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Lead concentrations in antlers of European roe deer (Capreolus capreolus) from an agricultural area in Northern Germany over a 119-year period—a historical biomonitoring study


We analyzed the lead content in antlers of 90 adult European roe bucks (Capreolus capreolus) that had been culled between 1901 and 2019 in an agricultural-dominated hunting district in Lower Saxony (Northern Germany). Antler lead values ranged between 0.2 and 10.9 mg/kg dry weight. Median lead concentration was highest after World War II, during a period (1956–1984) of rapidly increasing mass motorization and use of leaded gasoline. Lead levels in antlers decreased markedly after the phase-out of leaded gasoline, but high values were still found in some recently collected antlers. This could indicate persistent lead pollution from former use of lead additives to gasoline, other traffic-related sources, or from agricultural sources (e.g., sewage sludge, fertilizers). This study highlights the suitability of analyzing roe deer antlers for the historical monitoring of changing lead levels in the environment. By collecting antlers and providing them for study, local hunters can significantly contribute to environmental surveillance and the monitoring of environmental pollution by bone-seeking contaminants.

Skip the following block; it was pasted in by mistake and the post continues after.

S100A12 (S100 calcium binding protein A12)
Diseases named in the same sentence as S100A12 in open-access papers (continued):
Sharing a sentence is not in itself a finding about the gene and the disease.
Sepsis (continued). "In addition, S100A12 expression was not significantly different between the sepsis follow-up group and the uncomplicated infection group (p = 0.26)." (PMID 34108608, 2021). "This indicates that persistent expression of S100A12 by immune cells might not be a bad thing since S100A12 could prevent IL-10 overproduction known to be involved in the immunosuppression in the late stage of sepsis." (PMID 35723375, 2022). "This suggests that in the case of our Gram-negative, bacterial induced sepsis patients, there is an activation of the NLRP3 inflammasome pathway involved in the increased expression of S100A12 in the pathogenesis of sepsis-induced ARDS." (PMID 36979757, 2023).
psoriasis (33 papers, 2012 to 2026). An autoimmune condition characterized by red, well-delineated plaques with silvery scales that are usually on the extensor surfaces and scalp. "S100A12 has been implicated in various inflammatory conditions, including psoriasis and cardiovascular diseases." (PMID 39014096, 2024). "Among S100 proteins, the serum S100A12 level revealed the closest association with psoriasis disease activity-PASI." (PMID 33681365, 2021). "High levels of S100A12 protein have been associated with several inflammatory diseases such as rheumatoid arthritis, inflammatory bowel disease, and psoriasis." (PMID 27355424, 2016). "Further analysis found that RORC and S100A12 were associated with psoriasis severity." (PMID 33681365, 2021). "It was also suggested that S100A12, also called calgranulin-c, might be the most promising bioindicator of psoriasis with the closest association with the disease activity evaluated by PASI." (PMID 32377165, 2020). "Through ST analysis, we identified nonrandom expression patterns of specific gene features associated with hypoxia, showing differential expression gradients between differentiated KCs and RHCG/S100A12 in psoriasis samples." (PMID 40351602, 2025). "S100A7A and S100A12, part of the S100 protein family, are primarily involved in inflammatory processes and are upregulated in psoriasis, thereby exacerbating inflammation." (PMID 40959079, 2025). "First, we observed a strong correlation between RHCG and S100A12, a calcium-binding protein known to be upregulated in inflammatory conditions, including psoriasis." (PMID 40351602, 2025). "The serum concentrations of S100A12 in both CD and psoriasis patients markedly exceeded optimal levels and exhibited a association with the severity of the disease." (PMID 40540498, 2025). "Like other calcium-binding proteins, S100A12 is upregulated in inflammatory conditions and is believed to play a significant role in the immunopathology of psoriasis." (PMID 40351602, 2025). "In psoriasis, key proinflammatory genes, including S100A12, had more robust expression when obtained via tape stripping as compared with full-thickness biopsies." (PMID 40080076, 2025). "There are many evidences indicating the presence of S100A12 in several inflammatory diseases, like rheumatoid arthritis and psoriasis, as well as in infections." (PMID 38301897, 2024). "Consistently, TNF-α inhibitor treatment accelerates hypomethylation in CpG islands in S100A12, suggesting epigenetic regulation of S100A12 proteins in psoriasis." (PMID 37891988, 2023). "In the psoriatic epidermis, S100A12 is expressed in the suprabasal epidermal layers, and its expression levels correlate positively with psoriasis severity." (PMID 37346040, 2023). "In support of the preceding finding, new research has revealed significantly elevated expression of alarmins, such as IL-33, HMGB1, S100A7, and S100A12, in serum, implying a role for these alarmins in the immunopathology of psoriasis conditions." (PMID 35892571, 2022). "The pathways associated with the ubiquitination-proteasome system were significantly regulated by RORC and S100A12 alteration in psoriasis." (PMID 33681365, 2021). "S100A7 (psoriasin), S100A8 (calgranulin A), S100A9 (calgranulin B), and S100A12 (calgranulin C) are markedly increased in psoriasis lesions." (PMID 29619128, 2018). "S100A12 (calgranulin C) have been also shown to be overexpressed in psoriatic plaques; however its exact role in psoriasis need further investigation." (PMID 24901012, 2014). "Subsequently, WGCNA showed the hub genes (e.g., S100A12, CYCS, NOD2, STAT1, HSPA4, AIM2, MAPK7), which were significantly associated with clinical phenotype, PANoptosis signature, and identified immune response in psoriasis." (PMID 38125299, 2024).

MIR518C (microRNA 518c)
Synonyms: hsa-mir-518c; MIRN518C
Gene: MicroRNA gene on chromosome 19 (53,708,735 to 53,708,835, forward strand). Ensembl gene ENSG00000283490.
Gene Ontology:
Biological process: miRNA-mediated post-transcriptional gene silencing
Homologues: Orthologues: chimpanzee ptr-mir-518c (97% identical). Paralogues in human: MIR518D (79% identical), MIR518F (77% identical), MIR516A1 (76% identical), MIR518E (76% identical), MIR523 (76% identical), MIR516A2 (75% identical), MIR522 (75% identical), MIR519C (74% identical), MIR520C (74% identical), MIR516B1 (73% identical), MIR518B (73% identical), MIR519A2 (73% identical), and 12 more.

Lead (Pb) is a metal that has no physiological function and is toxic even at low concentrations (Ewers and Schlipköter 1991; Pattee and Pain 2003; Ma 2011; Caito et al. 2017; Maret 2017). Various mammalian organs and organ systems are affected by lead toxicity, the most severe impacts concerning the nervous and hematopoietic systems and the kidneys (Ma 2011; Caito et al. 2017; Maret 2017). The developing brain is particularly susceptible to the toxic effects of lead, and therefore, lead neurotoxicity is an issue of special concern in children (Lidsky and Schneider 2003; Caito et al. 2017).

Lead mining dates back to at least the 4th millennium BC, and Pb mining and smelting activities were widespread in ancient Greek and Roman societies (Retief and Cilliers 2005). The emissions from ancient Greek and Roman lead and silver mining and smelting activities caused widespread lead pollution in the Northern Hemisphere that has been traced both in Greenland ice cores (Hong et al. 1994) and in European bogs (Shotyk 1998).

Compared to the pre-industrial period, the production and anthropogenic discharge of lead dramatically increased during the industrial age, with a particularly steep rise in the second half of the twentieth century (Cullen and McAlister 2017). Thus, global refined lead production amounted to 11.76 million tonnes in 2019 (U.S. Geological Survey 2020). Anthropogenic lead emissions to the atmosphere during the mid-1990s, approximately 120,000 tonnes/year, by far exceeded median fluxes from natural sources, estimated at 12,000 tonnes/year (Cullen and McAlister 2017). The drastically increased discharge of lead from human activities led to widespread lead pollution of the environment on a global scale, with the highest levels of contamination near urban-industrial areas (Nriagu 1990; Hernberg 2000).